Judicial reformLocal economyPersecutionsRemonstrance

Top TN court ‘pay-to-play’ rule challenged


A Lawrenceburg, Tenn., man knowArthur Jay Hirsch speaks with Lisa Marsh, a clerk at the Tennessee court of appeals in Nashville. Behind him is Michael James, the figure in the “911 call from hell” story of false arrest in Chattanooga. (Photo David Tulis)n for his Christian “Fiddleman” ministry among nursing home seniors and jail inmates is demanding the Tennessee Supreme Court step lively under the state bill of rights.

By David Tulis / NoogaRadio Network

Arthur Jay Hirsch in appeal of a criminal case is going directly to the Supreme Court challenging a rule that requires all comers to pay $550 before they can get into the court of appeals..

Says Hirsch, 72, an independent business man, “These justices are imposing a pay to play scheme — it’s justice for sale in Tennessee, a privilege tax extracted from people not even liable to pay the tax because they’re not lawyers.”

Hirsch is appealing a conviction in Lawyerence County of driving on a suspended license, a 5-year-old case and he is appealing pro se, without an attorney.

Hirsch cites Tennessee Constitution, Art. I, § 17, the clause guaranteeing courts open for justice without “sale, denial, or delay,” and a catch-all constitutional provision at Art. XI, § 16 that absolutizes the ban on bill of rights transgressions.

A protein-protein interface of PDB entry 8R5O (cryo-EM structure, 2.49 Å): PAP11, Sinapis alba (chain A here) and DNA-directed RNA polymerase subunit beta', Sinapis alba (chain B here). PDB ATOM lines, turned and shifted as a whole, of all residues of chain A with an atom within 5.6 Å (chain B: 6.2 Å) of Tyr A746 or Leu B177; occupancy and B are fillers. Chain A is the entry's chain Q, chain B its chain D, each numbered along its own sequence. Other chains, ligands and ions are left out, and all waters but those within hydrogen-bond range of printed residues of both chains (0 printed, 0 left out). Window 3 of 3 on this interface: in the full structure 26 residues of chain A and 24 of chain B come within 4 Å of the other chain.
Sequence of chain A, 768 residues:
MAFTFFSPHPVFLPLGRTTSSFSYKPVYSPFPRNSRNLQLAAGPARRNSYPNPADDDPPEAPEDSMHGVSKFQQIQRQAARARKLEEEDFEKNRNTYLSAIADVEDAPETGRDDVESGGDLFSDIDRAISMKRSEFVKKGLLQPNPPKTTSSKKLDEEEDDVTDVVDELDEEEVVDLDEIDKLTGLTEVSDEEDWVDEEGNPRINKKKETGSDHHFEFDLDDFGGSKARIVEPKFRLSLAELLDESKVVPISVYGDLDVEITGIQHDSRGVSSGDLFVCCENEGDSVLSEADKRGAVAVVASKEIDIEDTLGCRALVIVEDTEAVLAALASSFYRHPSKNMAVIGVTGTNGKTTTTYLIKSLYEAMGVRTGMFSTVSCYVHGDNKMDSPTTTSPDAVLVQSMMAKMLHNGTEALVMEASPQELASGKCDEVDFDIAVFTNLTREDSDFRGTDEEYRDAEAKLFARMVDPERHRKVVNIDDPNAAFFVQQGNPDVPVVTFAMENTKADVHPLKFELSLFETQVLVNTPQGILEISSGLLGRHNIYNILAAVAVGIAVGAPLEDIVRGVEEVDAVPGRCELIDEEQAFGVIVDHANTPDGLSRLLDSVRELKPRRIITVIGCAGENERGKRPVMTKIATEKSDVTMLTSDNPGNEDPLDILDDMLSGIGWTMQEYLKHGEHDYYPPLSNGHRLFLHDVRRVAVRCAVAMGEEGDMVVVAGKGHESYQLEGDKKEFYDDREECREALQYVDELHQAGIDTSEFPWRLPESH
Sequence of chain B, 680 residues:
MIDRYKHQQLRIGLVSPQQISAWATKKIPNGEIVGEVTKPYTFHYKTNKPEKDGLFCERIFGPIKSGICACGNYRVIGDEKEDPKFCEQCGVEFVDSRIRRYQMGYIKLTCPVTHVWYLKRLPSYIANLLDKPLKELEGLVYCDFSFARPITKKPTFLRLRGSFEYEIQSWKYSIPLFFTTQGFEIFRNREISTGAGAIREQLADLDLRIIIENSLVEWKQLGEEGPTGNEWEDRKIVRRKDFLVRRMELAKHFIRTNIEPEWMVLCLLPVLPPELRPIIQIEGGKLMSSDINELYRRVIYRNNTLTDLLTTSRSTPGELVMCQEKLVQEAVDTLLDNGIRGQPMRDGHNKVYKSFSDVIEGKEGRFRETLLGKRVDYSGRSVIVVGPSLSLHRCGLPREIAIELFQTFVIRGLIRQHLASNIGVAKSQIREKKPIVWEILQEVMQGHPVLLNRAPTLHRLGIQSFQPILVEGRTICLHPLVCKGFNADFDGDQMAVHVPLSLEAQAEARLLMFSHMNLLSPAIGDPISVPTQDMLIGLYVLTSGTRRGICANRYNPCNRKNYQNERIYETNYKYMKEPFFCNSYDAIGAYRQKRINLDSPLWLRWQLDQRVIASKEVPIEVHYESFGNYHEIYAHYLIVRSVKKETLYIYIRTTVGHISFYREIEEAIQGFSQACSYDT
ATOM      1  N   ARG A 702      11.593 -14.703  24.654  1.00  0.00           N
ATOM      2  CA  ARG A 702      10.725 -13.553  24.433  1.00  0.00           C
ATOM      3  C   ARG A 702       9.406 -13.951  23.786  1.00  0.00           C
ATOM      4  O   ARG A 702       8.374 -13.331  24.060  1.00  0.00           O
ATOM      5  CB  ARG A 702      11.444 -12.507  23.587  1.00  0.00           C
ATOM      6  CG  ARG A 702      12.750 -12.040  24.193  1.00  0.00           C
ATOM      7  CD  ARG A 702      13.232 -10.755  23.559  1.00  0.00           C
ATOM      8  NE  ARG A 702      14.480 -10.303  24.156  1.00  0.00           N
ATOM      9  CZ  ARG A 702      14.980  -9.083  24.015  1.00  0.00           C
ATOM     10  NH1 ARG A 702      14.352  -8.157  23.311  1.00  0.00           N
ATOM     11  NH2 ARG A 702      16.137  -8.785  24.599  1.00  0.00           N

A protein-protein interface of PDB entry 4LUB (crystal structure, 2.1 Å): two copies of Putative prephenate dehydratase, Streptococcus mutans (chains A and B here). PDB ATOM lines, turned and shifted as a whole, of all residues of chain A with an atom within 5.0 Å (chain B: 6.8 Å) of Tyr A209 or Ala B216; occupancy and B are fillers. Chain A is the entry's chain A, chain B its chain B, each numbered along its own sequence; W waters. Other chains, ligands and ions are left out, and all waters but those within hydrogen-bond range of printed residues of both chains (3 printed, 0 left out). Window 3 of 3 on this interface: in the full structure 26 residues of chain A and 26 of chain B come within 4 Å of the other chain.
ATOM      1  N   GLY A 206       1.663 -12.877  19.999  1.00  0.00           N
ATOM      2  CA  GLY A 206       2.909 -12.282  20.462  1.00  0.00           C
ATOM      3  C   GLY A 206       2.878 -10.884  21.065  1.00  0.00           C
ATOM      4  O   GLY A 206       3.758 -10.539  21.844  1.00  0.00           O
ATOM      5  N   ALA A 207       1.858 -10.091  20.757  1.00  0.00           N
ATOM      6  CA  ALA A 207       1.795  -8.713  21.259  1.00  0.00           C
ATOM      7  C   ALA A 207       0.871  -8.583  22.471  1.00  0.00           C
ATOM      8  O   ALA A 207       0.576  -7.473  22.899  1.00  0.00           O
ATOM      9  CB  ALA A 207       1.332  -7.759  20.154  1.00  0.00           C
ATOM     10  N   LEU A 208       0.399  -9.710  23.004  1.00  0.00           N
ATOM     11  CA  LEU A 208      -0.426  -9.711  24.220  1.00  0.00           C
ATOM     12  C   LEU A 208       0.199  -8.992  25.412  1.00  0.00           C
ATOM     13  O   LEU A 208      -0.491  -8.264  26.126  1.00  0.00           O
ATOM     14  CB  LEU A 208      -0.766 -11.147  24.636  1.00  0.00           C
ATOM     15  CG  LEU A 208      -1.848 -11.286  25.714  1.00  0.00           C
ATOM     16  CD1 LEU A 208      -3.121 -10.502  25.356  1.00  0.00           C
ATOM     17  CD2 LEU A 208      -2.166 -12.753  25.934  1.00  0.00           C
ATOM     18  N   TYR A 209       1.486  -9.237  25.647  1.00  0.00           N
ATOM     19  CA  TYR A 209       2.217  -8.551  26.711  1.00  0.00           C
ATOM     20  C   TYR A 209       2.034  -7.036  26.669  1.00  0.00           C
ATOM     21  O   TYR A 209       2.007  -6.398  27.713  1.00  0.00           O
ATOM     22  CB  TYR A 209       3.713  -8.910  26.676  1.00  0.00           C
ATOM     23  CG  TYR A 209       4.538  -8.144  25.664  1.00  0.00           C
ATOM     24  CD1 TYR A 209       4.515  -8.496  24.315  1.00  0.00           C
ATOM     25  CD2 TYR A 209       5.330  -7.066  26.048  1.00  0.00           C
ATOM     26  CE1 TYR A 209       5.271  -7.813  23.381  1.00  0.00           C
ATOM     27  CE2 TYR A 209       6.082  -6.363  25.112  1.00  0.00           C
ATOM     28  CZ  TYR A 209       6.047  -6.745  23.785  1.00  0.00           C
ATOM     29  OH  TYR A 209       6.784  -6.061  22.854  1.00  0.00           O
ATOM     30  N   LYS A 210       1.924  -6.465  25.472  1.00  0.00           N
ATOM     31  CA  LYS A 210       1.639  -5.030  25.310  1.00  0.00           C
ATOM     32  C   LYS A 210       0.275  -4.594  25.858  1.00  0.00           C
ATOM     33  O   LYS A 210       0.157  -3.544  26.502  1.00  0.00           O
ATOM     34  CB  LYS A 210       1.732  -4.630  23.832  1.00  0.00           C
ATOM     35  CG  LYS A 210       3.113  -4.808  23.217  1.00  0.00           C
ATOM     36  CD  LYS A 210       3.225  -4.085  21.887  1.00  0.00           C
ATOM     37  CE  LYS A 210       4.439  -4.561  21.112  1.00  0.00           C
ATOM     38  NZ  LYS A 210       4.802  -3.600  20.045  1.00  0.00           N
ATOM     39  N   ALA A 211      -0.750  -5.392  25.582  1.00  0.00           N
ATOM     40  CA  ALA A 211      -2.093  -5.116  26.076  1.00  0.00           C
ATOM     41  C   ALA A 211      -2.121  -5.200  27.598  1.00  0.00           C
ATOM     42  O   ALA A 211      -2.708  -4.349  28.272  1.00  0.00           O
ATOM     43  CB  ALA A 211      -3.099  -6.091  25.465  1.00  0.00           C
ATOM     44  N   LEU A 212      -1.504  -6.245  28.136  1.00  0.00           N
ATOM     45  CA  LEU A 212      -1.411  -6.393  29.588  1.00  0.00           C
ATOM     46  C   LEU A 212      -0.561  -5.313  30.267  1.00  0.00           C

The litigation tax on lawyers is properly upon a privilege, his filings say, just as truckers pay privilege taxes to use the public road for private gain, or shopkeepers are taxed for the privilege of being open to the public for private profit, or dentists who pay a privilege tax for the state’s special favor letting them pursue an exclusive calling on top of patients’ tongues.

“Since bar-licensed attorneys derive personal financial benefit and profit from the privileged use of the publicly funded court system,” Hirsch says, “it is statutorally correct that all licensed attorneys be those subject to and liable for paying the required court litigation privilege tax and administrative fees. It is by law incorrect and unjust for the unlicensed general public to be forced to pay the privilege tax to exercise inviolable constitutionally secured rights.”

Hirsch says the tax is flatly unconstitutional, insisting, “Where rights secured by the Constitution are involved, there can be no rule making or legislation which would abrogate them,” quoting Miranda v. Arizona, 384 U.S. 436, 491 (1966).

Hirsch says “government is instituted for the ‘common benefit,’ and Tennesseans pay for the state court system with taxes. 

“Charging citizens an additional ‘privilege tax’ for them to gain access to courts of justice – which they’ve already paid for – is double taxation. It’s just as absurd as parents having to pay a tax to enroll their children in public school, or to pay the fire department before they show up — or to hafta give your credit card number dialing 911.”

Early in the litigation the Supreme Court issued a unsigned denial in which it said, “The jurisdiction of the Supreme Court is appellate only.” However, Hirsch is not satisfied. “The Supreme Court has original jurisdiction over its own rules, and no lower court can take the case

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